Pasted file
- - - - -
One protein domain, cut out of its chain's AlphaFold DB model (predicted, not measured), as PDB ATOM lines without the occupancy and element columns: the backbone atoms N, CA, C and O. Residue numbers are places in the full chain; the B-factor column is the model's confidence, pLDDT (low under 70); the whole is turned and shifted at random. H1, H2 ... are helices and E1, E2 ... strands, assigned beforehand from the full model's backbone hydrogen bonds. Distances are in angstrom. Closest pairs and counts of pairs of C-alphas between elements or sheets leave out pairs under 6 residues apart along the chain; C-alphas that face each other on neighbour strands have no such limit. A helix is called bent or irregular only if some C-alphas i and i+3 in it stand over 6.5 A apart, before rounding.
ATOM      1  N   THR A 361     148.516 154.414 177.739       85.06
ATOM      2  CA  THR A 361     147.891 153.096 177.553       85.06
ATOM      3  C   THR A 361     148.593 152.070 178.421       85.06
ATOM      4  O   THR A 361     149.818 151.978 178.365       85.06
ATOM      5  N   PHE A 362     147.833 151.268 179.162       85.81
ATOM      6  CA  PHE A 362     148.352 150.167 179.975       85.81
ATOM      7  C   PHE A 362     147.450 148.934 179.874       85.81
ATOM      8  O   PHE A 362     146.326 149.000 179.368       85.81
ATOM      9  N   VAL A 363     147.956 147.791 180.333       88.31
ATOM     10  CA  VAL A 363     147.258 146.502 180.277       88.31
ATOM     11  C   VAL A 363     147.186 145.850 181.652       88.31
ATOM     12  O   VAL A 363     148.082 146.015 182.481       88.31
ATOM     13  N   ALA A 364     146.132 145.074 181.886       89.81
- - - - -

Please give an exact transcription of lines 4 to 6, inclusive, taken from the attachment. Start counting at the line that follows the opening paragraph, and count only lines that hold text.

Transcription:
ATOM      4  O   THR A 361     149.818 151.978 178.365       85.06
ATOM      5  N   PHE A 362     147.833 151.268 179.162       85.81
ATOM      6  CA  PHE A 362     148.352 150.167 179.975       85.81